Aragorn, the only one of the company who has travelled down the river, is now past the point of his own experience and is having to guess from here on out. He thinks there is enough distance between them and the rapids to travel for one more night under the cover of darkness, but Sam is designated watchman in case he is wrong. And he is. In the dark they are forced to row upstream, against the current, in the hope of not dashing their boats, and possibly themselves, upon the rocks.
As the landscape is being described, it becomes even more apparent how much their stay in Lothlorien was a respite, and a time for readying themselves for what was to come. Yet it must also be harder for them mentally, I think, knowing that only recently they’ve experienced the very best in Middle Earth, even if that best is wrought with elven magic.
Next week we will finish Book 2, Chapter 9: The Great River.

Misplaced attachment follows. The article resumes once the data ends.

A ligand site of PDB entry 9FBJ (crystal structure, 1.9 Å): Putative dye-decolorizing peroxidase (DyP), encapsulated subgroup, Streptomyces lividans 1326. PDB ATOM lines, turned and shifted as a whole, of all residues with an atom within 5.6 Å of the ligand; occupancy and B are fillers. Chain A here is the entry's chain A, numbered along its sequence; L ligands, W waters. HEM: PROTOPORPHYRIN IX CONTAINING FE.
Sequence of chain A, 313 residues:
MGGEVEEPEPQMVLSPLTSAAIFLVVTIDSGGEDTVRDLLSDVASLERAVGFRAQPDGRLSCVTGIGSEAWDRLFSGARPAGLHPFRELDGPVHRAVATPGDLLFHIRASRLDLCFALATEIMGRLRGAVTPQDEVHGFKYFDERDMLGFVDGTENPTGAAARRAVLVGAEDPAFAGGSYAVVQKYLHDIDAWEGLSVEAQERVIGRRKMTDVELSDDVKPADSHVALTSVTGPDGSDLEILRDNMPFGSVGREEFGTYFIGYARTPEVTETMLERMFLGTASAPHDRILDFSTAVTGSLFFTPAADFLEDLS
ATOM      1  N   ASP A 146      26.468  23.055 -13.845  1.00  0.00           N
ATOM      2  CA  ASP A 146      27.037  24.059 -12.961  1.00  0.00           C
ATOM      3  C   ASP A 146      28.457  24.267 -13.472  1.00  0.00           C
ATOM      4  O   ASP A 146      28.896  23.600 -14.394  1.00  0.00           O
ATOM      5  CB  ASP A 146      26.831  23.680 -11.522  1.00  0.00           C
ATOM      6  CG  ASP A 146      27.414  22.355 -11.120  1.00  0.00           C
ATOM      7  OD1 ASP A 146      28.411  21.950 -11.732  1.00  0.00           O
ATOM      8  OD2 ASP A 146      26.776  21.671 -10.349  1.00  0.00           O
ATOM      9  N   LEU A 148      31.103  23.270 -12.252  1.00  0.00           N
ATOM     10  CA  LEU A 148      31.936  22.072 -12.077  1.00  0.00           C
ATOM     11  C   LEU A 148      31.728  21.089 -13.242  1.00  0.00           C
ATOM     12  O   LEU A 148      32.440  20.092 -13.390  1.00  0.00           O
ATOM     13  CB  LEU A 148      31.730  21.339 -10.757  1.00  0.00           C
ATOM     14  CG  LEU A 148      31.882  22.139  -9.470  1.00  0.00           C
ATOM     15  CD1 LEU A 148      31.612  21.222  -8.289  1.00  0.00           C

Middle Earth Musings and Meditations
The presence and threat of Gollum is handled quite strangely by the company, I thought on reflection this week. And it is another point in the story that I hadn’t noticed before.
First Frodo and Haldir spot him the first night the company spend in Lothlorien, yet no one else seems to be explicitly informed, though it is suggested that Aragorn may have been.
Sam draws attention to Gollum following them. Frodo and Sam set their own watch to keep an eye out for Gollum, deciding not to let anyone else know what they are doing.
Then only after Frodo’s watch does Aragorn reveal he knew Gollum was about and has spent a couple of nights hoping to catch him. It seems strange to me that the policy here was not to make everyone aware, given everyone knows how dangerous the creature is.
Yet even as I muse on that, I wonder, does Boromir? I can only recollect that he has heard the sharing of the ring’s story at Rivendell and Gollum’s part in it. (He says of him at The Council of Elrond, “He is a small thing, you say, this Gollum? Small, but great in mischief.”)